Tammy Daybell's autopsy is complete

Tammy Daybell's autopsy is complete


Save Story
Leer en español

Estimated read time: 2-3 minutes

This archived news story is available only for your personal, non-commercial use. Information in the story may be outdated or superseded by additional information. Reading or replaying the story in its archived form does not constitute a republication of the story.

ST. ANTHONY — The autopsy for Tammy Daybell is finished and has been turned over to the Fremont County Sheriff's Office.

Investigators received the autopsy report from the Utah Medical Examiner Wednesday, according to a news release from Fremont County Sheriff Len Humphries.

"The contents of this report will not be made public at this time as it is evidence in an open and ongoing investigation," Humphries says. "We will release additional information as it becomes available."

Fremont County Sheriff deputies were called to Tammy and Chad Daybell's Salem home on Oct. 19, 2019. He said she went to bed coughing and he discovered she had died in her sleep. The 49-year-old mother of five had been in good health and was training for a race.

She had visited with her siblings and parents two weeks earlier in Springville, Utah, and showed no sign of sickness.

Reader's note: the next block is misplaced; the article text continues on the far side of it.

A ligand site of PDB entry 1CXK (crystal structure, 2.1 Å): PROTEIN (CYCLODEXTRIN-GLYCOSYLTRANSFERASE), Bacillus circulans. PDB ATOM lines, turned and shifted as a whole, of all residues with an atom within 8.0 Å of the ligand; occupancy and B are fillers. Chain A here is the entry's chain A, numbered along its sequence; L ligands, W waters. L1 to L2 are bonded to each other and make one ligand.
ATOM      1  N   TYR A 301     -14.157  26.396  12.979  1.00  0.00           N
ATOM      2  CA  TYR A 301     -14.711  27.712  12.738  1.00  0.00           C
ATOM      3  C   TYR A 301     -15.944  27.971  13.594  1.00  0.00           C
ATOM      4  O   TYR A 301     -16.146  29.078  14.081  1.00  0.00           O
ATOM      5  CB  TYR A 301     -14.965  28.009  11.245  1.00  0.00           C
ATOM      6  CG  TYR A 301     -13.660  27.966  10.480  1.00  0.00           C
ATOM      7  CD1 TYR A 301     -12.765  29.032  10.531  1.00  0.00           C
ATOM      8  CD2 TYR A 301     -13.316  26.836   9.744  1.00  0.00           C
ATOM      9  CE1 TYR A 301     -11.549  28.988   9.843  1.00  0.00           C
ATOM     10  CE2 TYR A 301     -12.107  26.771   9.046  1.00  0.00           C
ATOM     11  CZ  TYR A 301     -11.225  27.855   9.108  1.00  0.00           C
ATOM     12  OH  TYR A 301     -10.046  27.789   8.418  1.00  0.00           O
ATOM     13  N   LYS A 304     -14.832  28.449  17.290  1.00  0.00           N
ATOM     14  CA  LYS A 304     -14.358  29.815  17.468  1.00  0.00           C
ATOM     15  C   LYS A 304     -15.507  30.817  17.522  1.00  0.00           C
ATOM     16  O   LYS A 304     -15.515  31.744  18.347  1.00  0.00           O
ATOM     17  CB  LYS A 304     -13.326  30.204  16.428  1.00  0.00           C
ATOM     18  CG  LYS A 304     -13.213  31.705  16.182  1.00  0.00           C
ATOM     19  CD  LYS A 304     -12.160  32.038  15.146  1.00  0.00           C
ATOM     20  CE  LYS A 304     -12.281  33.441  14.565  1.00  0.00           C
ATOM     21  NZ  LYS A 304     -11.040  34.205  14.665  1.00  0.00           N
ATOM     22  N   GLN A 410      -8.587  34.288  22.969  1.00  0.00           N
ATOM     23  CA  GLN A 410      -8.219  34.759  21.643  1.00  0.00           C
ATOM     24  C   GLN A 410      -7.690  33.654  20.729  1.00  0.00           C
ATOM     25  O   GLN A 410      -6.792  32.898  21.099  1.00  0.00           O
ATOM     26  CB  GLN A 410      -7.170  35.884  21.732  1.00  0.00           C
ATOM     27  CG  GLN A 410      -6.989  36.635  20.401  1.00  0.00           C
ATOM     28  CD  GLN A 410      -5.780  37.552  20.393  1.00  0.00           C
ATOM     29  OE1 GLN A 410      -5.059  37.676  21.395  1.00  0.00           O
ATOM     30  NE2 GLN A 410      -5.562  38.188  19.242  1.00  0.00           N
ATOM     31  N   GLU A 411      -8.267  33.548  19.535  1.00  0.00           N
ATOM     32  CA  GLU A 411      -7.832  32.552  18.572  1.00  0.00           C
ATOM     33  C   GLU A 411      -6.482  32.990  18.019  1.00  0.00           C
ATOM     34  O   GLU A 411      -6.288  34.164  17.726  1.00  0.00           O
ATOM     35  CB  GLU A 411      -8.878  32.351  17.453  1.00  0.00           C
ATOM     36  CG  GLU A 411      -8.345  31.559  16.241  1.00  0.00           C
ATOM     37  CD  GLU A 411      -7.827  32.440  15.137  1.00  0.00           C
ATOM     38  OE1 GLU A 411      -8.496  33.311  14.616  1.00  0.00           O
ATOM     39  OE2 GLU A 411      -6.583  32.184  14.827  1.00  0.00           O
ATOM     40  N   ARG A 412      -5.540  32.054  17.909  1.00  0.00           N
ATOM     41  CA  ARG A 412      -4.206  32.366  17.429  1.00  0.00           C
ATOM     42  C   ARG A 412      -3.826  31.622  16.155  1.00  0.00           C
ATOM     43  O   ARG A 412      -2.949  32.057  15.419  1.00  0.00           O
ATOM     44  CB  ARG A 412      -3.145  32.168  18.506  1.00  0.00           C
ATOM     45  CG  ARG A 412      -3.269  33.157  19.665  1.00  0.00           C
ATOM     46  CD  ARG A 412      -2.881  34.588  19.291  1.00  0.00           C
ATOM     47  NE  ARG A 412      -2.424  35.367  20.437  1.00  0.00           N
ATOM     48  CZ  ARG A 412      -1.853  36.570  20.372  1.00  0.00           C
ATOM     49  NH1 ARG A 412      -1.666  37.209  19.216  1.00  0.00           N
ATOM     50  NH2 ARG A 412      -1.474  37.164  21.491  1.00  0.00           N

Within weeks of her death, he married Lori Vallow Daybell, and a massive investigation involving multiple law enforcement agencies was launched into her death, along with the death of Lori's former husband, Charles Vallow, and her two missing children, Joshua "JJ" Vallow and Tylee Ryan.

The contents of this report will not be made public at this time as it is evidence in an open and ongoing investigation.

–Fremont County Sheriff Len Humphries

Tammy Daybell's body was exhumed in December and the Idaho Attorney General's Office is investigating Chad Daybell and Lori Vallow Daybell for conspiracy, attempted murder and murder in connection to Tammy Daybell's death.

She was the librarian at Central Elementary School in Sugar City and had also worked at Madison Middle School. Family and friends said she loved reading and serving others.

Her siblings and parents announced the creation of the Tammy Douglas Daybell Foundation in October "to honor her legacy of service and love of literacy."

"Tammy's true focus throughout her life was her family, from serving a delicious dinner each Sunday to remembering every birthday and holiday with gifts," her obituary reads. "She also loved all sorts of animals, but she especially loved Indian runner ducks. She also raised pigeons, chickens, cats and rabbits, knowing each one by name. She loved gardening, cooking and playing games with the family. Her laugh will be remembered and cherished."

Related stories

Most recent Idaho stories

Related topics

Daybell caseIdaho
Nate Eaton
Nate Eaton is the news director and senior reporter at EastIdahoNews.com, a news organization he cofounded in 2015. He also spent several years as a broadcast reporter covering news across the country.


Get informative articles and interesting stories delivered to your inbox weekly. Subscribe to the KSL.com Trending 5.
By subscribing, you acknowledge and agree to KSL.com's Terms of Use and Privacy Policy.

KSL Weather Forecast